95 Theses Lesson Plan

Instructor: Sharon Linde

Sharon has a Masters of Science in Mathematics

This lesson plan will assist in your instruction about Martin Luther's '95 Theses.' A video lesson will explain the key components found in the theses as students discuss content before they are challenged to translate the theses to modern language and life.

Learning Objectives

After this lesson, students will be able to:

  • outline who Martin Luther was
  • explain the goal of Luther's 95 Theses
  • summarize in modern language some of the changes outlined in the 95 Theses
  • discuss why those in power in the Catholic Church opposed the reformations proposed by Luther


  • 60-90 minutes


  • Copies of Martin Luther's 95 Theses, one for each student
  • Chart paper
  • Markers
  • Paper copies of the quiz, one for each student

Curriculum Standards

  • CCSS.ELA-Literacy.RH.11-12.1

Cite specific textual evidence to support analysis of primary and secondary sources, connecting insights gained from specific details to an understanding of the text as a whole.

  • CCSS.ELA-Literacy.RH.11-12.2

Determine the central ideas or information of a primary or secondary source; provide an accurate summary that makes clear the relationships among the key details and ideas.

  • CCSS.ELA-Literacy.RH.11-12.3

Evaluate various explanations for actions or events and determine which explanation best accords with textual evidence, acknowledging where the text leaves matters uncertain.

  • CCSS.ELA-Literacy.RH.11-12.4

Determine the meaning of words and phrases as they are used in a text, including analyzing how an author uses and refines the meaning of a key term over the course of a text (e.g., how Madison defines faction in Federalist No. 10).

Key Terms

  • Denomination
  • Indulgence
  • 95 Theses
  • Protestant Reformation
  • Zwickau Prophets
  • Diet of Worms
  • Peasants Revolt

Warm-Up and Connections

  • Review and connect students to the topic by dividing students into small groups and asking them to discuss:
    • How much power did the Catholic Church hold in Western Europe in the 16th century?
  • If necessary, remind students that the Church had launched the Crusades and wanted to maintain as much control as possible throughout the continent.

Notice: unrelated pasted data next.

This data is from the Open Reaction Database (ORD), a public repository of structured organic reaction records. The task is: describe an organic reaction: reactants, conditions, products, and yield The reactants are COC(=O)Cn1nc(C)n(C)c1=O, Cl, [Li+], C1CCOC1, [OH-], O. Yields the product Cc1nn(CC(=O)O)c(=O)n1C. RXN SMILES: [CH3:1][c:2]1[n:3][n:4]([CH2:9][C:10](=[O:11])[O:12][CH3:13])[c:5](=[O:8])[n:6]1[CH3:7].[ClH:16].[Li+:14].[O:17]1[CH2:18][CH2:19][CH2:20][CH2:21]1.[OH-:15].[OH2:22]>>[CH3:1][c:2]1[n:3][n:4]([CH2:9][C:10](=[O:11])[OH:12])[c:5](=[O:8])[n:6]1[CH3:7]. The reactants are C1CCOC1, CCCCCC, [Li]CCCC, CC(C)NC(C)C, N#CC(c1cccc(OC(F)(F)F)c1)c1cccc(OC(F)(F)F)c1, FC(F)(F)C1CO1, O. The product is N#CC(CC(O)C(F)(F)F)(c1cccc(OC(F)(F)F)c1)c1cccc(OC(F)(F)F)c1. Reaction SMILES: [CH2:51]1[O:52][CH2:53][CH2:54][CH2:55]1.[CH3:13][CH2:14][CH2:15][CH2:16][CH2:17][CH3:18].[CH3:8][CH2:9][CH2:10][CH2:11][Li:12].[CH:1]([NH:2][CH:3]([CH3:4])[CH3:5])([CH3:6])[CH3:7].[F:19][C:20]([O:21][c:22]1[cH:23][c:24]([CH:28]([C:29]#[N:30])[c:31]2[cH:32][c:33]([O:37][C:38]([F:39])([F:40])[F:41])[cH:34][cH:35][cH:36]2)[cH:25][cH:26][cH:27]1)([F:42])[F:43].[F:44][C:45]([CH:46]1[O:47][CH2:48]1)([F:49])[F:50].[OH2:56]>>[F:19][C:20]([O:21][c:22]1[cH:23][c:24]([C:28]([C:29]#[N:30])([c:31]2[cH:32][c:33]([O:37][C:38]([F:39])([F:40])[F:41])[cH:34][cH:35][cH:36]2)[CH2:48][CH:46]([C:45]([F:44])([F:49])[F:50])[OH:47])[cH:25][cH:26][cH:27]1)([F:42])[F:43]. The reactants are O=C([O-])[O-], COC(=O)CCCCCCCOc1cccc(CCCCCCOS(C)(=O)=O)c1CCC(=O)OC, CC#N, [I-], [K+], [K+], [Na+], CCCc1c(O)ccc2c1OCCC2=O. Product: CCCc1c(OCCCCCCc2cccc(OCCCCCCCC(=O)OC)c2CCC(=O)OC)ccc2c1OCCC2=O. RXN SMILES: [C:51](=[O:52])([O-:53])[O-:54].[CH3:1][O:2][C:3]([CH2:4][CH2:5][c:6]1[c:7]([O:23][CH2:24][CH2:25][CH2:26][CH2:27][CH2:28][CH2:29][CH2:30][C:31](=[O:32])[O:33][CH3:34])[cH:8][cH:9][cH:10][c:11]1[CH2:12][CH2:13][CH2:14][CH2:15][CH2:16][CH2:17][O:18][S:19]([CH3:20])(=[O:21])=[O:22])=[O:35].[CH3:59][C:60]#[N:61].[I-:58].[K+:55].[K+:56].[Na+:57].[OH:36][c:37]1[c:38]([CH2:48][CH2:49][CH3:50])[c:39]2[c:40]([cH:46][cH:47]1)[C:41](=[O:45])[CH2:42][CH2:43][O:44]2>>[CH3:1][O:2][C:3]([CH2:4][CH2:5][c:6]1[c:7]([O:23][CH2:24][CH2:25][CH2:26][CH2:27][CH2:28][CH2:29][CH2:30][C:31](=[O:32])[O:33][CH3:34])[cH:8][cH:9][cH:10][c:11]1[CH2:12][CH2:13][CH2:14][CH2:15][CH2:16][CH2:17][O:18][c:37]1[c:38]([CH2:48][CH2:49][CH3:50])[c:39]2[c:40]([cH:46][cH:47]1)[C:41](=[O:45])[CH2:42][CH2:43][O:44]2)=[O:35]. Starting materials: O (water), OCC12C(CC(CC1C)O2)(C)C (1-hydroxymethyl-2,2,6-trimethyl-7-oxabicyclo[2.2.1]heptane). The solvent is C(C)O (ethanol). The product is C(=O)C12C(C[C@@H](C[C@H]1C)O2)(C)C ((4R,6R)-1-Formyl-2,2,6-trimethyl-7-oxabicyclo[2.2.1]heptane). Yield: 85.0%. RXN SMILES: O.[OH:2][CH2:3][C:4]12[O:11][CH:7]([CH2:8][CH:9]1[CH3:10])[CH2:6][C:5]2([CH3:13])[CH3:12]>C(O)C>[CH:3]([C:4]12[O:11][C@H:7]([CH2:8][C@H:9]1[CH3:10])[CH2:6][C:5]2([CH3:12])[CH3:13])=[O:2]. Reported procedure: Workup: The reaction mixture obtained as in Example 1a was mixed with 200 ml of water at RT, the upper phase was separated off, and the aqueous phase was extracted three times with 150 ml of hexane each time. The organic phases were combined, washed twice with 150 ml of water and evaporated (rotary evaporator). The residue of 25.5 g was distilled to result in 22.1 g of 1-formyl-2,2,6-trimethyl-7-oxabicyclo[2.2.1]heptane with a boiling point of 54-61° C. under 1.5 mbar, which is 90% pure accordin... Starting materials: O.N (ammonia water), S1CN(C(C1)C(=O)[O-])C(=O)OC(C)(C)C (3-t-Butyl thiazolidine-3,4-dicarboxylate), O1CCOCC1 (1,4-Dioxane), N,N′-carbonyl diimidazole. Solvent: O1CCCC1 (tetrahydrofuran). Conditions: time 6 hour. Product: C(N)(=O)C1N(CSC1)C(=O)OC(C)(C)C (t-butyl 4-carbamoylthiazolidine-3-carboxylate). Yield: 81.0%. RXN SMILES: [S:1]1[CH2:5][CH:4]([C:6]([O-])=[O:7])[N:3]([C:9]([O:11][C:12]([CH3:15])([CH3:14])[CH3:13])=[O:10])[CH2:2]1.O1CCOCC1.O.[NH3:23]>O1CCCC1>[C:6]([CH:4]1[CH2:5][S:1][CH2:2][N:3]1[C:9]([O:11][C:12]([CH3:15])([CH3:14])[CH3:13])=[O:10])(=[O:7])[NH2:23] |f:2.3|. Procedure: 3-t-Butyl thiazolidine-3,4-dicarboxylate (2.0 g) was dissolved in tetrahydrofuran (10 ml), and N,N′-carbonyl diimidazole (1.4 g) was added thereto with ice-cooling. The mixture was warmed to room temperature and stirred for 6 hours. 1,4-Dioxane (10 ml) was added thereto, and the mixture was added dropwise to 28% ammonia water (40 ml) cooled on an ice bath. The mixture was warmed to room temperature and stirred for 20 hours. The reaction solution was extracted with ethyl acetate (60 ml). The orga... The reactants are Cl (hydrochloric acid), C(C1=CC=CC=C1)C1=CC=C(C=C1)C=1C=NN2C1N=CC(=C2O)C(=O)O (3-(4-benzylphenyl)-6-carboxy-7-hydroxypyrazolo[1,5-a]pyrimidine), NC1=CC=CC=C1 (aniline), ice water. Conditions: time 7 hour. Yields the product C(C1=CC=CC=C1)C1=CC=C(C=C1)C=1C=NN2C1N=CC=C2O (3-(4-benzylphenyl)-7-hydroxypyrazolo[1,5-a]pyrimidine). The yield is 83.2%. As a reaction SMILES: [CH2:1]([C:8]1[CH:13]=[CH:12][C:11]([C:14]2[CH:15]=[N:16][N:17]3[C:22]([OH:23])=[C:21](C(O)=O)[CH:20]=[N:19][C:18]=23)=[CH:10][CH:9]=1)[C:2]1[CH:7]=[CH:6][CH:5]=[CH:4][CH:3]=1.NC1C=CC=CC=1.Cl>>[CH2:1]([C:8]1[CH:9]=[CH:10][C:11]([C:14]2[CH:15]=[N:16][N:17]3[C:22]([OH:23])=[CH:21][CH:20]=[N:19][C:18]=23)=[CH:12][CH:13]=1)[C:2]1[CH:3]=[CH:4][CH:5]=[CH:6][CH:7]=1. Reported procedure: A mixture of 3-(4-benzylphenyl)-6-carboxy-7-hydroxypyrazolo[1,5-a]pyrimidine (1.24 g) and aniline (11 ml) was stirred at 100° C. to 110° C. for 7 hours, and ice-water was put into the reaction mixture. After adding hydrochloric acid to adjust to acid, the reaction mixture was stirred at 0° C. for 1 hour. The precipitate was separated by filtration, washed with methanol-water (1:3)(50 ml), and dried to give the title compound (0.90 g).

• Title the board 'Martin Luther' and have groups share their prior knowledge of Luther. Share and discuss as a whole class.
  • Preview vocabulary words and have students title their notebooks 'Martin Luther and the 95 Theses;' instruct students to take notes as the lesson plays.


  • Start the video lesson Martin Luther, the 95 Theses, and the Birth of the Protestant Reformation, pause at 2:39, and ask:
    • Why did the Roman Catholic Church hold unchallenged sway over the hearts and minds of Western Europe?
    • Why was the Church's power so hotly contested at this time? How did the Church address any who would challenge it?
    • How may members of the Church have felt about this absolute power? Why?
  • Resume the lesson and pause again at 6:28 and discuss:
    • What specific actions did Luther attempt to stop?
    • What role did money play in launching the Protestant Reformation?
    • Why did the fact that Luther could read matter? How did he use this skill?
    • What was Luther's goal in writing the 95 Theses?
  • Restart the lesson. Pause at 8:12 and ask:
    • Why do you think the emperor of the Holy Roman Empire would want to punish Martin Luther? Remember that the most educated people came from the church.
  • Play the remainder of the lesson and have groups discuss:
    • How did the translation of the Bible into German accelerate the Reformation?
    • What role did Luther play in the Reformation?
  • Pass out to students the quiz. Ask them to take the quiz individually, but review the answers as a class.

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